KRONFELD, RUDOLF : Chicago College of Dental Surgery, Loyola University, Chicago, Ill. (May 12, 1938).

Occlusal fissures, in human as well as other mammalian molars and pre­molars, are normal structural characteristics. They result from early re­tardation of amelogenesis in predetermined areas between the cusps, and from relatively pronounced development of enamel in the immediate periphery of these areas. There is no justification for the common assumption that fis­sures are defects or faulty formations, since fissures occur regularly and normally in perfectly formed molars and bicuspids in prehistoric men, and in recent primitive as well as civilized races. High incidence of caries in fissures in modern man does not prove that fissures are ” defects.”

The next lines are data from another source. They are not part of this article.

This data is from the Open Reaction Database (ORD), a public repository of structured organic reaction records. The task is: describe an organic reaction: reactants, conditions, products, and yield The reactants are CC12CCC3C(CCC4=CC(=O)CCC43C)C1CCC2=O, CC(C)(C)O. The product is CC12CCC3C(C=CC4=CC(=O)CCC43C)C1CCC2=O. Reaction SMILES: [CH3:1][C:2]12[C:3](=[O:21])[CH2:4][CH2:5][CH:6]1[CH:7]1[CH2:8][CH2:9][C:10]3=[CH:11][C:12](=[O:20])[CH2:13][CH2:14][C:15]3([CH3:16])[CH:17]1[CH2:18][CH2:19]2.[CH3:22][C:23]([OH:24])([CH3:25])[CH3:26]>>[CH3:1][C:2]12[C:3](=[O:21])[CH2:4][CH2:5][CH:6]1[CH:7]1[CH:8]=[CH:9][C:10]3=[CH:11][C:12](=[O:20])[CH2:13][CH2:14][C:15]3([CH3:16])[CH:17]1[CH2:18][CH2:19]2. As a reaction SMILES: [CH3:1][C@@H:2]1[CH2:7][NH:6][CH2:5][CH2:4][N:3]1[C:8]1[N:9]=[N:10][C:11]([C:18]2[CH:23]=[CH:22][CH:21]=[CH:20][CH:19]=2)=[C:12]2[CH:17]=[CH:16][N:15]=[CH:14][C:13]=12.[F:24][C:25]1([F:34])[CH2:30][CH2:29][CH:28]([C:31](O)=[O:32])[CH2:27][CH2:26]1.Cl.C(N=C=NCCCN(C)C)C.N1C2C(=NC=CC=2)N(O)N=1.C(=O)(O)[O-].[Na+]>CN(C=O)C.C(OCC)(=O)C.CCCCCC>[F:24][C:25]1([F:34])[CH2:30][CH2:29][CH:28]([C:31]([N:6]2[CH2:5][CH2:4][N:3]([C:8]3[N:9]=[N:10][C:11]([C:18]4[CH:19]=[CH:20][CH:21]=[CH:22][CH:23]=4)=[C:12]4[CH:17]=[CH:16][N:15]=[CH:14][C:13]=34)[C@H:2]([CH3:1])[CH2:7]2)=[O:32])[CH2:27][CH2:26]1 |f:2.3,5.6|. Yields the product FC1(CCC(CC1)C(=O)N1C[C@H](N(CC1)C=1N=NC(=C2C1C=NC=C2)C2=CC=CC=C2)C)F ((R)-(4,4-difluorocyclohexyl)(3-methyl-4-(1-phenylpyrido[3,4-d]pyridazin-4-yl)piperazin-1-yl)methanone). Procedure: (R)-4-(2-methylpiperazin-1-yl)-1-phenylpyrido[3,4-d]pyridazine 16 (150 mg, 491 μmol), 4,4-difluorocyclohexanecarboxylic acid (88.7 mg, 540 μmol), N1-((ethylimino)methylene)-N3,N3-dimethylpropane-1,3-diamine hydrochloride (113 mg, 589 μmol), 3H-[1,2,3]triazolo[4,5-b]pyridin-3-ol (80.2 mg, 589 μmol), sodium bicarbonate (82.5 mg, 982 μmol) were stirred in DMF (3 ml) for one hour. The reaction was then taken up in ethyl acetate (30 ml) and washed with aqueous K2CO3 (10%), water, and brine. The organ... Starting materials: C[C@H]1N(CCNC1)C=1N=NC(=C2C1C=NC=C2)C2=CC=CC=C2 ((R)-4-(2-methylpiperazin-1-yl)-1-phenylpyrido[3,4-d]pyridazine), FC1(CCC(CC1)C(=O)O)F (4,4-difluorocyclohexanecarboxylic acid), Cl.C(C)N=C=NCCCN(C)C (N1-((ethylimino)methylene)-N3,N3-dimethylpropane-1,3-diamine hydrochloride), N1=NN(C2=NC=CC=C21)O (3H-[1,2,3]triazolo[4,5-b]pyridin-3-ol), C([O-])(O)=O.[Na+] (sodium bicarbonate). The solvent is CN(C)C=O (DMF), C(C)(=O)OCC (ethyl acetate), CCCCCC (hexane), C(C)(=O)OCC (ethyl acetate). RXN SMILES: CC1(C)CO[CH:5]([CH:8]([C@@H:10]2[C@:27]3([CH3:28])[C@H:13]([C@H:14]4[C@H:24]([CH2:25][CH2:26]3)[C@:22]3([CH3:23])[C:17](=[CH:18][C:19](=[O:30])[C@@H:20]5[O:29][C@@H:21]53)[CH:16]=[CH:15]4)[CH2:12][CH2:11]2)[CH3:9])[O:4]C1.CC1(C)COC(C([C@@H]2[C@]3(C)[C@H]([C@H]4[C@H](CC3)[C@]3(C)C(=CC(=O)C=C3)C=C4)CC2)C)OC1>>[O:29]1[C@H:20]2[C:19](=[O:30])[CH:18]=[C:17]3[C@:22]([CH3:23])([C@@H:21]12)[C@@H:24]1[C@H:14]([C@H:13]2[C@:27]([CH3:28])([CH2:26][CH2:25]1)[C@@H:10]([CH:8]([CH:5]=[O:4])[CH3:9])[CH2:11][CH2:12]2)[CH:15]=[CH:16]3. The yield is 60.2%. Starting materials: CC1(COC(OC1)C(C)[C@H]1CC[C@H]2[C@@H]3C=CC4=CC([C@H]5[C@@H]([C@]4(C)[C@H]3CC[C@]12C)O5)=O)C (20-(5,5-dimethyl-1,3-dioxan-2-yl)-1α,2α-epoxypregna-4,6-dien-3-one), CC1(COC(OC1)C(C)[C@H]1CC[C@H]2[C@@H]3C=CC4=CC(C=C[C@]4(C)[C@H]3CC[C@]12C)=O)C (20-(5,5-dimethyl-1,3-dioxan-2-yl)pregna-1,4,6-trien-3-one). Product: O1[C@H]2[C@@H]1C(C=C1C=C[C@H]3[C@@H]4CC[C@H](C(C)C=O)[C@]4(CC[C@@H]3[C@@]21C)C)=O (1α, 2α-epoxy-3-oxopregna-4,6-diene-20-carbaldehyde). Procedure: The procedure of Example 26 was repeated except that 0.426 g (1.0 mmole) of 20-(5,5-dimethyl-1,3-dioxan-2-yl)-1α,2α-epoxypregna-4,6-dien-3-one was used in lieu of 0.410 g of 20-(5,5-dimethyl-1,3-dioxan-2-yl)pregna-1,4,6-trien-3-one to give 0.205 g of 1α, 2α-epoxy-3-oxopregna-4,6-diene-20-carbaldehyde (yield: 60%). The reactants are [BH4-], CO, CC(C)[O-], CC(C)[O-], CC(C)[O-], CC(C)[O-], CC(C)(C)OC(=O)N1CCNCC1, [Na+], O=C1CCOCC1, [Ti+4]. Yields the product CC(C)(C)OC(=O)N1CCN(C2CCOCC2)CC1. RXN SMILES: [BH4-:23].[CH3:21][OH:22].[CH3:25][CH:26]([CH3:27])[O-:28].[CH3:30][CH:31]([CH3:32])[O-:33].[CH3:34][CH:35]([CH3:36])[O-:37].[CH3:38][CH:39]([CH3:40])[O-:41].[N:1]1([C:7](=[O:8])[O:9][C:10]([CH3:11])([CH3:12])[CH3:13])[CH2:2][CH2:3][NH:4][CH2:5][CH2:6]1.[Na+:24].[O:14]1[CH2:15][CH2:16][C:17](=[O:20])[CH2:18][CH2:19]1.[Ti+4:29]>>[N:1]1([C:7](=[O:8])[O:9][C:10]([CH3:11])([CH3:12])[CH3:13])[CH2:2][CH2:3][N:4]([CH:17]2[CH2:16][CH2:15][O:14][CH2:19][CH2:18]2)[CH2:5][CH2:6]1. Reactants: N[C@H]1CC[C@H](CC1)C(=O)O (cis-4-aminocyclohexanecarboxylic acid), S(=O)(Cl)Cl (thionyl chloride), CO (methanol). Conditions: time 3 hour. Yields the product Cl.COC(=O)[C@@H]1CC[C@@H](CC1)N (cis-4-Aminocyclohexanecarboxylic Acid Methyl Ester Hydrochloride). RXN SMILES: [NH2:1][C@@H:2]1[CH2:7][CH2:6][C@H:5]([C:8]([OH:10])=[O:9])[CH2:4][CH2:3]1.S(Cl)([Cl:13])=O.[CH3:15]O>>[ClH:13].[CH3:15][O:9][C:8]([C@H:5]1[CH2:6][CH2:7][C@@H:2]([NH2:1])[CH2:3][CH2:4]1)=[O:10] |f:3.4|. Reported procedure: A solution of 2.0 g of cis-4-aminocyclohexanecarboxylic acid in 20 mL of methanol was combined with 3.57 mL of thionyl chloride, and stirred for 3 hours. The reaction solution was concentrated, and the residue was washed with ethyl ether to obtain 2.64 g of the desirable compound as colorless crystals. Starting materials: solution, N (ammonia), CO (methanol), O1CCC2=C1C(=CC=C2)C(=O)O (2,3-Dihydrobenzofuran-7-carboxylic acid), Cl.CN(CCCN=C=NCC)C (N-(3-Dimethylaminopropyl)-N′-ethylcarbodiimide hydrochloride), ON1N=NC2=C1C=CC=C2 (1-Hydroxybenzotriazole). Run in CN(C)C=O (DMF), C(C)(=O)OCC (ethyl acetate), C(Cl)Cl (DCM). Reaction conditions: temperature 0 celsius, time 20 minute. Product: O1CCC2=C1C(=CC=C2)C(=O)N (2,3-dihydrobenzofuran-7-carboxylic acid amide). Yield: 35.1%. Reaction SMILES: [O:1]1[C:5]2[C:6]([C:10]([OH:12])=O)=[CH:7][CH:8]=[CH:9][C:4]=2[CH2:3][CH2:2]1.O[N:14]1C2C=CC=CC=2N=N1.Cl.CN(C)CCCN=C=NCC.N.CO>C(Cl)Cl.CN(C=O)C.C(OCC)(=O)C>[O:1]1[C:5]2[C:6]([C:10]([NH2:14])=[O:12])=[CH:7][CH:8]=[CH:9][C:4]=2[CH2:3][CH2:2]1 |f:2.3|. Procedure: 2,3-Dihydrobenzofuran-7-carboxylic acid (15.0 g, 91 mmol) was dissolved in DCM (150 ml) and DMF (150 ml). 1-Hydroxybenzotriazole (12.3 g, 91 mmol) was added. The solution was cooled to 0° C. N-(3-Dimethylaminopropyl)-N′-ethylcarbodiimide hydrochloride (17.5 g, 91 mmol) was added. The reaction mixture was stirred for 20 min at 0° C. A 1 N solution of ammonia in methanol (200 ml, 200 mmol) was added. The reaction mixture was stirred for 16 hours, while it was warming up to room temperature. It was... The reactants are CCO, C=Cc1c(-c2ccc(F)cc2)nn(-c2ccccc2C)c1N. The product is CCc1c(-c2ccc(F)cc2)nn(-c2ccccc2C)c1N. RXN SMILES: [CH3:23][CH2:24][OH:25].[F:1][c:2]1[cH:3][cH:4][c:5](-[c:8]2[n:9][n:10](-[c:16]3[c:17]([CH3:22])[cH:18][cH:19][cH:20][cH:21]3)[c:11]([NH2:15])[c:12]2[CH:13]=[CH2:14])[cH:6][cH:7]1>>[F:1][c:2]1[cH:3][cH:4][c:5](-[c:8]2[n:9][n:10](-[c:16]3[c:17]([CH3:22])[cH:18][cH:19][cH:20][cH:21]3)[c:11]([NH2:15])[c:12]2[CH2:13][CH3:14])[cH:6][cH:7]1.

Reference: J. Am. Den. Assoc., 22, 1131, 1935.

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